‘You can almost smell it’ [book review]

A review of English Magic by Uschi Gatward There is a definite kind of magic to Uschi Gatward’s debut collection. Published by the inimitable Galley Beggar Press, English Magic comprises twelve stories of varying length that all seem to radiate outwards from London, where Gatward was born, probing the shadowy spaces of countryside and coastline,Continue reading ‘You can almost smell it’ [book review]

‘Whether it could be borne’ [book review]

A review of The Bureau of Past Management by Iris Hanika, translated from the German by Abigail Wender The Bureau of Past Management doesn’t exist, but, after reading Iris Hanika’s excellent novel of the same name, I certainly wish it did. This vast institution at the heart of the German capital – nation, even –Continue reading ‘Whether it could be borne’ [book review]

‘What makes a person want so much?’ [book review]

A review of The Book of Form and Emptiness by Ruth Ozeki Thirteen-year-old Benny Oh is having a tough time. His beloved father, Kenji, a jazz musician, has been killed in an absurd accident to which Benny was witness. His mother, Annabelle, shy and nervous at the best of times, has retreated into herself, neglectingContinue reading ‘What makes a person want so much?’ [book review]

‘Everything’s going backward’ [book review]

A review of Bewilderment by Richard Powers ‘Moving’ is the word I have most often seen describing Richard Powers’s new novel, Bewilderment. The reviewers and blurb writers aren’t wrong: any novel about a widowed father trying to help his fragile son negotiate the horrors of the world we humans have created is – unless somethingContinue reading ‘Everything’s going backward’ [book review]

‘They’re the heads and we’re the bodies’ [book review]

A review of Here Is A Body by Basma Abdel Aziz, translated from the Arabic by Jonathan Wright Basma Abdel Aziz’s Here Is A Body begins, appropriately enough, with a chapter that is all about the corporeal. In vivid, fast-paced prose focused on immediate sensations – sound and smell in particular – the reader isContinue reading ‘They’re the heads and we’re the bodies’ [book review]

‘A poet, in a time of ashes’ [book review]

A review of Occupation by Julián Fuks, translated from the Portuguese by Daniel Hahn Julián Fuks is a man who chooses his words with great care. Fortunately for his English readers, Daniel Hahn is very much the same (anyone wishing for evidence of this might dip into his excellent Translation Diary from earlier this year,Continue reading ‘A poet, in a time of ashes’ [book review]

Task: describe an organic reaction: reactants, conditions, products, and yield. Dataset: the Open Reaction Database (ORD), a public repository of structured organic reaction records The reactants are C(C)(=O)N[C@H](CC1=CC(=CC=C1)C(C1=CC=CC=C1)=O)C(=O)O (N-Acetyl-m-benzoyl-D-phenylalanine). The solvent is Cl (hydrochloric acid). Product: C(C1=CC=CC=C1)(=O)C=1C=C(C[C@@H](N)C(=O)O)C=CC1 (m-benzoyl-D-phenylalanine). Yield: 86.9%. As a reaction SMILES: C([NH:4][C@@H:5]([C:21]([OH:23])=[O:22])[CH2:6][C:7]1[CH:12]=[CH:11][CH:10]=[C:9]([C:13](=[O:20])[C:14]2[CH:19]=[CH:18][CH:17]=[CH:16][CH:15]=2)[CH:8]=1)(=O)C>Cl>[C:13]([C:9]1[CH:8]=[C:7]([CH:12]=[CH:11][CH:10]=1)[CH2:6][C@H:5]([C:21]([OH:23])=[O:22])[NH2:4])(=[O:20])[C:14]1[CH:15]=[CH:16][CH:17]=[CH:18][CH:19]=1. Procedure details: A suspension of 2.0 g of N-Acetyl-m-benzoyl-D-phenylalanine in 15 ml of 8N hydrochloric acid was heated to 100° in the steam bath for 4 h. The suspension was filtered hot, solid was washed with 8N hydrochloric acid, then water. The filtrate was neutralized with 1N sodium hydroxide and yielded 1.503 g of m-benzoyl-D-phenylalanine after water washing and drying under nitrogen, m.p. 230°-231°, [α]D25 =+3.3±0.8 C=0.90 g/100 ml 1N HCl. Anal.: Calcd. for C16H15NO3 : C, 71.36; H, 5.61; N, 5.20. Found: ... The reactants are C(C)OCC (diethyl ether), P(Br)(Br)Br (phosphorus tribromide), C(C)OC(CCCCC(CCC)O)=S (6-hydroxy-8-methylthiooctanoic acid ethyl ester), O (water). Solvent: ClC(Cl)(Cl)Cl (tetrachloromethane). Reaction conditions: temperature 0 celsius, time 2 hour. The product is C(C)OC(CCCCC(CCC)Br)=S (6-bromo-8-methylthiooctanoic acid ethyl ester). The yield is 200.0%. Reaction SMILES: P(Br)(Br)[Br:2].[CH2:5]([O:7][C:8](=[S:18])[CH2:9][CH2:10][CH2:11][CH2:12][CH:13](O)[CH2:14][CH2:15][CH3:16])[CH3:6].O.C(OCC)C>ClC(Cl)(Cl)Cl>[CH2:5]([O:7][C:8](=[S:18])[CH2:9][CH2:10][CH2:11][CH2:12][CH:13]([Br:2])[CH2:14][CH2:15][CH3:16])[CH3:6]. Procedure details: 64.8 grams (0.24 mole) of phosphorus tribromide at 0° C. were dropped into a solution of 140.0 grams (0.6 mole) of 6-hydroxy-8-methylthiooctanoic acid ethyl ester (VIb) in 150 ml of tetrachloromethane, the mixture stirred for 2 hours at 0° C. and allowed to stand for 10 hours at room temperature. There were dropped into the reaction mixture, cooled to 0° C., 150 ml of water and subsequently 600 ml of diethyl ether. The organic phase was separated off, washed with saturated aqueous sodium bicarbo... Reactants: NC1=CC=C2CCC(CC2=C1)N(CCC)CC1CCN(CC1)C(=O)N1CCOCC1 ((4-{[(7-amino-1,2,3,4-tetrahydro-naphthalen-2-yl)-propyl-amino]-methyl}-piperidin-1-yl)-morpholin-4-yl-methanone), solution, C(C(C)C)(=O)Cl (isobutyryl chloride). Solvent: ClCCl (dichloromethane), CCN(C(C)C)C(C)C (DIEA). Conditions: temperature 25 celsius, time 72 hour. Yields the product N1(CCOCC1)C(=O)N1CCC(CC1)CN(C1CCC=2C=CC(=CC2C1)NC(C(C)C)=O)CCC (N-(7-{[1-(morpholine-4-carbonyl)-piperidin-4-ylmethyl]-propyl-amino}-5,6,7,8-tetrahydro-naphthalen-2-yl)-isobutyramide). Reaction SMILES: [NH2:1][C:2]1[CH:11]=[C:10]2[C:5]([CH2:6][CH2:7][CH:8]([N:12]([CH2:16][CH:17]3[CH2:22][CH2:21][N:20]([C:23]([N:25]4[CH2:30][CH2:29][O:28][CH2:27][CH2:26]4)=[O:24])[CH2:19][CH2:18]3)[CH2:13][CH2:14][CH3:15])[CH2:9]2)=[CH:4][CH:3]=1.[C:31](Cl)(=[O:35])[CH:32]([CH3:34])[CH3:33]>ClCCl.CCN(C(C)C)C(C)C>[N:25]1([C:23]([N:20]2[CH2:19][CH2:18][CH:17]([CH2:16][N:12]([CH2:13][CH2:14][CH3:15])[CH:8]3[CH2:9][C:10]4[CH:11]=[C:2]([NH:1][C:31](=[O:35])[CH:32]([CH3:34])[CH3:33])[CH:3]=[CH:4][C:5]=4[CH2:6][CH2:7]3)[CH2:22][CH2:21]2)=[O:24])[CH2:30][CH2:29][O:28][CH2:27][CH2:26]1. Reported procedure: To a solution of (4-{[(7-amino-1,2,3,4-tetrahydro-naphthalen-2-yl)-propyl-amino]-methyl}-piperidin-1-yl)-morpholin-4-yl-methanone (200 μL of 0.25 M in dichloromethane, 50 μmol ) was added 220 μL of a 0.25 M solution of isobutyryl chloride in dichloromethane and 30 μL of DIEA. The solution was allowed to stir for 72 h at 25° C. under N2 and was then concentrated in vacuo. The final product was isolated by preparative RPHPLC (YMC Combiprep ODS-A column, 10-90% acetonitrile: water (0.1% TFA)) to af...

‘We can be so many things’ [book review]

A review of Violeta Among the Stars by Dulce Maria Cardoso, translated from the Portuguese by Ángel Gurría-Quintana Long before there was Ducks, Newburyport, there was Violeta Among the Stars. Originally published in 2005 but only now translated into English by Ángel Gurría-Quintana, Dulce Maria Cardoso’s experimental novel is a masterclass in getting under theContinue reading ‘We can be so many things’ [book review]

‘A petted, butterfly girl’ [book review]

A review of The Shuttle by Frances Hodgson Burnett There is so much fantastic contemporary literature out there that it can be difficult to remember also to look backwards. Thank goodness, then, for publishers like Persephone Books, whose elegant grey covers hold stories by brilliant but often forgotten female writers of the twentieth century toContinue reading ‘A petted, butterfly girl’ [book review]

‘God bless sedation’ [book review]

A review of Permafrost by Eva Baltasar, translated from the Catalan by Julia Sanches A translator’s note is something that really ought to be included in every work of translated literature. Though I have come across more recently, it seems still to be an uncommon practice, yet even the shortest one can offer the readerContinue reading ‘God bless sedation’ [book review]

‘Exercising an unnecessary degree of enthusiasm’ [book review]

A review of There’s No Such Thing As An Easy Job by Kikuko Tsumura, translated from the Japanese by Polly Barton I have a friend who writes about work. She writes about team-building strategies and co-working spaces, working from home and how to avoid burnout. About how to strike a good work–life balance, finding waysContinue reading ‘Exercising an unnecessary degree of enthusiasm’ [book review]

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